• Jeremy Papasso / Colorado Daily

    Caitlin Misenchik works out at Pure Barre at Twenty Ninth Street Mall in Boulder.

  • Jeremy Papasso / Colorado Daily

    Haley Buchner participates in a workout at Pure Barre in Boulder.

  • Jeremy Papasso / Colorado Daily

    There's no dancing in a Pure Barre class, but you will definitely work your legs and hips.



The Workout: Pure Barre, 1750 29th St., Boulder, 303-443-3054, purebarre.com/co-boulder

Instructor: Shalisa Pouw, of Denver, who co-owns the Boulder franchise with Mish Metz, of Denver. Both women have a background in dance and met dancing for the Denver Nuggets. They are both master teacher trainers in Pure Barre.

Pouw taught my class. She has been teaching Pure Barre since 2009 and opened Boulder’s studio December of 2010.

I reviewed a Pure Barre class shortly after they opened. Pouw reached out to me again recently, insisting enough had changed in the past three years that it was worth another visit. Unsure what to expect, I agreed.

In 2010, there were only 32 other Pure Barre studios nationwide. Today, there are more than 200, with nine in Colorado.

What is the workout?  A fast-paced, energetic group exercise class that uses isometric, no-impact, small toning movements on and off a ballet barre to strengthen your full body. You burn out specific muscle groups (you’ll notice the trademark shaking) and follow it with stretching, to help you get long, lean muscles.

No dance background required. There is no dancing here.

What’s different?  In the past few years, Pure Barre has incorporated new equipment with different moves — many of which strengthen different muscles at the same time. For example, instead of just raising on your toes and lowering your glutes toward the floor, in a sort of standing chair, my class did this same move, but away from the barre, holding on to stretchy tubing as our only stability.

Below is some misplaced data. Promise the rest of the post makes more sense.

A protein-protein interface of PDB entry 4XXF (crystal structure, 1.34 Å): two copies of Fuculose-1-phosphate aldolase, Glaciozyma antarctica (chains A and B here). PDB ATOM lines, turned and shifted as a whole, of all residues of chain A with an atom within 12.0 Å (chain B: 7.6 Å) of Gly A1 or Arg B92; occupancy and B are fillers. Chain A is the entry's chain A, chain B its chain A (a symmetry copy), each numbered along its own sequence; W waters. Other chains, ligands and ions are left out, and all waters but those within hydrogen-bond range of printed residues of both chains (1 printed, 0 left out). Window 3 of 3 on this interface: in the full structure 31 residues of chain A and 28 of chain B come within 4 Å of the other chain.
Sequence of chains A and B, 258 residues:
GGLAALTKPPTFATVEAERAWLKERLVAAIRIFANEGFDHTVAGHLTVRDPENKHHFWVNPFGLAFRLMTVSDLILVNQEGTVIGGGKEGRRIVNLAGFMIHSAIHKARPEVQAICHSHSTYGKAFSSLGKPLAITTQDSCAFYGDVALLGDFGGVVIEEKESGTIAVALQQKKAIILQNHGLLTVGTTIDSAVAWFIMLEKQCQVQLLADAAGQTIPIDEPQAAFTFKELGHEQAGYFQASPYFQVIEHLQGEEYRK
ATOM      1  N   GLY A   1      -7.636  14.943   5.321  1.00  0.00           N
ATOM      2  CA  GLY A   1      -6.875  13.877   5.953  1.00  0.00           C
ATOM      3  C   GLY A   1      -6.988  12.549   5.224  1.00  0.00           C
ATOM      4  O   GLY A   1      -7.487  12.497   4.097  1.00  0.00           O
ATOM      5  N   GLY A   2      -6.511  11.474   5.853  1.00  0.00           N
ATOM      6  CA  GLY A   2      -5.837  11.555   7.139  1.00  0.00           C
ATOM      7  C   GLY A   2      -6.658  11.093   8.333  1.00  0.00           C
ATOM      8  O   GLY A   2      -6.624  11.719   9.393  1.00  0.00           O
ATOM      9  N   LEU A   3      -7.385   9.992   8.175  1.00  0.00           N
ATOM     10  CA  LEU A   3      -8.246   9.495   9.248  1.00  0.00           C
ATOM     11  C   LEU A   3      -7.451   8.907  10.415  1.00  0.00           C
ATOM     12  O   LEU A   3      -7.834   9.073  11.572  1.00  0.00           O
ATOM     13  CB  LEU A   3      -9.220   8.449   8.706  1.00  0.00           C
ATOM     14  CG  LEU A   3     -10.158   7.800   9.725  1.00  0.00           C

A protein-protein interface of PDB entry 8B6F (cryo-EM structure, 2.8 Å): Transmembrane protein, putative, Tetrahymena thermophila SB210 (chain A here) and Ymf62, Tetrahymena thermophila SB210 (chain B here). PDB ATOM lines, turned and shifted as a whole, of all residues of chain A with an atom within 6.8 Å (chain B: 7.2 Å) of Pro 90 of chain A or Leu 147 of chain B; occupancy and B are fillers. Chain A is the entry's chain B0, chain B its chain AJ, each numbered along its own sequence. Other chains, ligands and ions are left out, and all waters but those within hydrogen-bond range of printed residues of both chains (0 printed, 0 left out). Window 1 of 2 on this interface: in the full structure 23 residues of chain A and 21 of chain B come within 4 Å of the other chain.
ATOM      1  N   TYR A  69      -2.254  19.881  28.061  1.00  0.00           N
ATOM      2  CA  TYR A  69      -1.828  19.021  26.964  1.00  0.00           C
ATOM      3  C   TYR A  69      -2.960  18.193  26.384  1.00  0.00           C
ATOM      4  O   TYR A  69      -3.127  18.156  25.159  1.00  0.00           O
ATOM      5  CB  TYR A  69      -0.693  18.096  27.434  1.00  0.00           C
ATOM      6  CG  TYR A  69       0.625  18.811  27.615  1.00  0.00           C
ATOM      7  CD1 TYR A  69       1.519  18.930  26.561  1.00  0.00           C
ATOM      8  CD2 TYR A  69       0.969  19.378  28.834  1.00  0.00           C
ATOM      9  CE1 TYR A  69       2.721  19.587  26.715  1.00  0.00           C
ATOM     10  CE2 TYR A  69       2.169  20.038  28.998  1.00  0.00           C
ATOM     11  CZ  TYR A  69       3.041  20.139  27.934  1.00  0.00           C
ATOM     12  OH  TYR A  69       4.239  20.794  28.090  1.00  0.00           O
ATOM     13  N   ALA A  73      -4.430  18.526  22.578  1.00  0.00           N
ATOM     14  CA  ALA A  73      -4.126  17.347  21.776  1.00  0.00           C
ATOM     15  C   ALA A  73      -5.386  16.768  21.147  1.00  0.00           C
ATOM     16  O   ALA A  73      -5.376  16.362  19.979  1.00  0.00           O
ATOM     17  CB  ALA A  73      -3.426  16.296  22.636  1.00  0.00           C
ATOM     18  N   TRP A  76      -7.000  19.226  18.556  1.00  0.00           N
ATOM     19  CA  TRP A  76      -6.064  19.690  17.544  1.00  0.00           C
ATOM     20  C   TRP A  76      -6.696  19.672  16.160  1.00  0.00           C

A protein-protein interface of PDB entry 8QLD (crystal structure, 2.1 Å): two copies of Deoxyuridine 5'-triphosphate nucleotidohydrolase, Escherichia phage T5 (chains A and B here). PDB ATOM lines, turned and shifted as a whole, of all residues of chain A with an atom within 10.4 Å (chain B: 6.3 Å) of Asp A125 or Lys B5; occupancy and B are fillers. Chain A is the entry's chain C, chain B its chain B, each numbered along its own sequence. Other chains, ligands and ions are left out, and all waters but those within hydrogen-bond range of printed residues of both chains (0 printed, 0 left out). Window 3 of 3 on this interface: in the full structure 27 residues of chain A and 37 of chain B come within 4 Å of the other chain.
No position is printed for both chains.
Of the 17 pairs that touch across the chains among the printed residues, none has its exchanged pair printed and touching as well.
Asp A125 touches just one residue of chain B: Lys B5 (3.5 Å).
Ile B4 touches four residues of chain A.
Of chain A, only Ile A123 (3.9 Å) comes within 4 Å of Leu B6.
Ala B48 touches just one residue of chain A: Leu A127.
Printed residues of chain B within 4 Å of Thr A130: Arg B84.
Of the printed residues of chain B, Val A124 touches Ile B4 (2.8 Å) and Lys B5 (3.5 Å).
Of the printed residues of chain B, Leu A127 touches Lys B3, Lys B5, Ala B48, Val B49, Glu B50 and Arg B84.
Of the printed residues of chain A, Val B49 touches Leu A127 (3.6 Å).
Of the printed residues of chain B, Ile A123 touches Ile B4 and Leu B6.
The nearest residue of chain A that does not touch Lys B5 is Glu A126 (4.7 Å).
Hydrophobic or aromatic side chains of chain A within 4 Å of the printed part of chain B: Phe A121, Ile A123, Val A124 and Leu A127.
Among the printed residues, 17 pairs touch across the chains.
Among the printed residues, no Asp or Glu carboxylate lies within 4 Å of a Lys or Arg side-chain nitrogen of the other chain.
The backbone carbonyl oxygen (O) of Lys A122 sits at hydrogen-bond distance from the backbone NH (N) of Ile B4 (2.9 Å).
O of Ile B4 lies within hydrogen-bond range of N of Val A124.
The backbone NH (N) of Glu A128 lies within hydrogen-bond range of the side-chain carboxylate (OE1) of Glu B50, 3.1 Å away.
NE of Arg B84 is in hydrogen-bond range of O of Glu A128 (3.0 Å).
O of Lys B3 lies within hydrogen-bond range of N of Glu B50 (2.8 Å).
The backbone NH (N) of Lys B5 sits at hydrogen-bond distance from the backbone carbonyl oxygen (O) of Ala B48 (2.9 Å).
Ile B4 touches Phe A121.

To hold the pose, you must keep a specific tension on the tubing with your arms, deeply engage your core for balance and, at the same time, use your calves (because you’re on your toes) and upper thighs to support the chair posture.

I have done every barre class I’ve ever found in Boulder County, and none incorporated this much multi-muscular strengthening into each move. The result: If you do the moves properly, you get major bang for your buck, in terms of efficiency.

Pure Barre spends a lot more time off the barre, working your balance, than other ballet-inspired classes. It also seemed to have more core and abs work. We focused on our abs three different times.

Plus, Pouw calls the class musically driven. The music is loud and energetic — much louder than most group exercise classes, and it complements the exercises.

I was surprised by how many times the instructors corrected my legs from turning out (ballet-style) to being straight and my toes from pointing to flexing or relaxing. This is definitely not a traditional ballet class.

Cost: A one-time drop-in is $23 — yikes. But there’s hope: Go on Friday and new students can try any class for free. If you like it, the best deal is the new-client special: $100 for 30 days.

Tip: Although some of the Pure Barre packages are super pricey, if you sign up for auto-renew unlimited packages (like yearly for $160 per month) and attend class five times a week, you can get the price down to $8 per class.

Level: Instructors say all fitness levels, from beginner to advanced, because moves can be modified. Some participants use Pure Barre in conjunction with physical therapy after an injury, because it is no impact. You can also take the free, monthly “technique” classes: 75-minute, slower classes that break down the techniques to make the regular classes easier to follow.